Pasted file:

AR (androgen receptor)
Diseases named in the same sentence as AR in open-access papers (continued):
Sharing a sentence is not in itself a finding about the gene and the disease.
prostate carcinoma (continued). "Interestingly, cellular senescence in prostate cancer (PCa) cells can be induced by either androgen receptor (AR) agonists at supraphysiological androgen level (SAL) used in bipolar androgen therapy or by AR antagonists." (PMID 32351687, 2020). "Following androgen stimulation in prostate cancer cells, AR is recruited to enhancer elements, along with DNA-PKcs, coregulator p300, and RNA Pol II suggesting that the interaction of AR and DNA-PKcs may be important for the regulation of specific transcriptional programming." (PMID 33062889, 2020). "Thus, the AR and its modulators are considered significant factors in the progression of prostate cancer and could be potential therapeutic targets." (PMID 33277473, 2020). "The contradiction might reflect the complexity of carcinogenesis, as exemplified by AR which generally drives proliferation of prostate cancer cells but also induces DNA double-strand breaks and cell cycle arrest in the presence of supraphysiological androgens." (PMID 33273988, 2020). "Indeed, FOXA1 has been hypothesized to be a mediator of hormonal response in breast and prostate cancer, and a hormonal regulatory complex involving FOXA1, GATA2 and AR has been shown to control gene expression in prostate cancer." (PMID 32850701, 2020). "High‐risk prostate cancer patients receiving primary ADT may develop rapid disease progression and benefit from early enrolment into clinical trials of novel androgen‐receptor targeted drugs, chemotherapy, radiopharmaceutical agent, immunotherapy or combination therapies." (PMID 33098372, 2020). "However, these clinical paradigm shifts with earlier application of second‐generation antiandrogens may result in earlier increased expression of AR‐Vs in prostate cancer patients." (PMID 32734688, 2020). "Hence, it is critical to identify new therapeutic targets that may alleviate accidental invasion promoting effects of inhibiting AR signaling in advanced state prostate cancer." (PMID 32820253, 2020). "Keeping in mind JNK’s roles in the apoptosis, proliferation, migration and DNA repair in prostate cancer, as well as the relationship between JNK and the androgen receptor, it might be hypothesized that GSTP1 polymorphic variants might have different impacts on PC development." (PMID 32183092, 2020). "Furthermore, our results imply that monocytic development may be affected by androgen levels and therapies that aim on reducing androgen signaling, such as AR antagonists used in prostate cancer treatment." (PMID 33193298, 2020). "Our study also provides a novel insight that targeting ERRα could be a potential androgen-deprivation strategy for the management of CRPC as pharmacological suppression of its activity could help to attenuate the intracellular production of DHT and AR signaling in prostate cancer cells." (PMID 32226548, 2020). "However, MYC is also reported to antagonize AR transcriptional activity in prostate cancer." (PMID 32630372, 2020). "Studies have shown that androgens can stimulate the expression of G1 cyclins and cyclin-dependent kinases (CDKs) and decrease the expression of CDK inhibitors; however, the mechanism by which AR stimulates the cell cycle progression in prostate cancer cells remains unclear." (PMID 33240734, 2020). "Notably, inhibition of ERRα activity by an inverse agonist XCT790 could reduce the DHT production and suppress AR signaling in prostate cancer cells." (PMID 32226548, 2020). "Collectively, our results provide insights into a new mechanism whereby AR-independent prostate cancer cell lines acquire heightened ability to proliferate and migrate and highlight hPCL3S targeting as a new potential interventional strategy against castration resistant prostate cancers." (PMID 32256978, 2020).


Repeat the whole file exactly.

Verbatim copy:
AR (androgen receptor)
Diseases named in the same sentence as AR in open-access papers (continued):
Sharing a sentence is not in itself a finding about the gene and the disease.
prostate carcinoma (continued). "Interestingly, cellular senescence in prostate cancer (PCa) cells can be induced by either androgen receptor (AR) agonists at supraphysiological androgen level (SAL) used in bipolar androgen therapy or by AR antagonists." (PMID 32351687, 2020). "Following androgen stimulation in prostate cancer cells, AR is recruited to enhancer elements, along with DNA-PKcs, coregulator p300, and RNA Pol II suggesting that the interaction of AR and DNA-PKcs may be important for the regulation of specific transcriptional programming." (PMID 33062889, 2020). "Thus, the AR and its modulators are considered significant factors in the progression of prostate cancer and could be potential therapeutic targets." (PMID 33277473, 2020). "The contradiction might reflect the complexity of carcinogenesis, as exemplified by AR which generally drives proliferation of prostate cancer cells but also induces DNA double-strand breaks and cell cycle arrest in the presence of supraphysiological androgens." (PMID 33273988, 2020). "Indeed, FOXA1 has been hypothesized to be a mediator of hormonal response in breast and prostate cancer, and a hormonal regulatory complex involving FOXA1, GATA2 and AR has been shown to control gene expression in prostate cancer." (PMID 32850701, 2020). "High‐risk prostate cancer patients receiving primary ADT may develop rapid disease progression and benefit from early enrolment into clinical trials of novel androgen‐receptor targeted drugs, chemotherapy, radiopharmaceutical agent, immunotherapy or combination therapies." (PMID 33098372, 2020). "However, these clinical paradigm shifts with earlier application of second‐generation antiandrogens may result in earlier increased expression of AR‐Vs in prostate cancer patients." (PMID 32734688, 2020). "Hence, it is critical to identify new therapeutic targets that may alleviate accidental invasion promoting effects of inhibiting AR signaling in advanced state prostate cancer." (PMID 32820253, 2020). "Keeping in mind JNK’s roles in the apoptosis, proliferation, migration and DNA repair in prostate cancer, as well as the relationship between JNK and the androgen receptor, it might be hypothesized that GSTP1 polymorphic variants might have different impacts on PC development." (PMID 32183092, 2020). "Furthermore, our results imply that monocytic development may be affected by androgen levels and therapies that aim on reducing androgen signaling, such as AR antagonists used in prostate cancer treatment." (PMID 33193298, 2020). "Our study also provides a novel insight that targeting ERRα could be a potential androgen-deprivation strategy for the management of CRPC as pharmacological suppression of its activity could help to attenuate the intracellular production of DHT and AR signaling in prostate cancer cells." (PMID 32226548, 2020). "However, MYC is also reported to antagonize AR transcriptional activity in prostate cancer." (PMID 32630372, 2020). "Studies have shown that androgens can stimulate the expression of G1 cyclins and cyclin-dependent kinases (CDKs) and decrease the expression of CDK inhibitors; however, the mechanism by which AR stimulates the cell cycle progression in prostate cancer cells remains unclear." (PMID 33240734, 2020). "Notably, inhibition of ERRα activity by an inverse agonist XCT790 could reduce the DHT production and suppress AR signaling in prostate cancer cells." (PMID 32226548, 2020). "Collectively, our results provide insights into a new mechanism whereby AR-independent prostate cancer cell lines acquire heightened ability to proliferate and migrate and highlight hPCL3S targeting as a new potential interventional strategy against castration resistant prostate cancers." (PMID 32256978, 2020).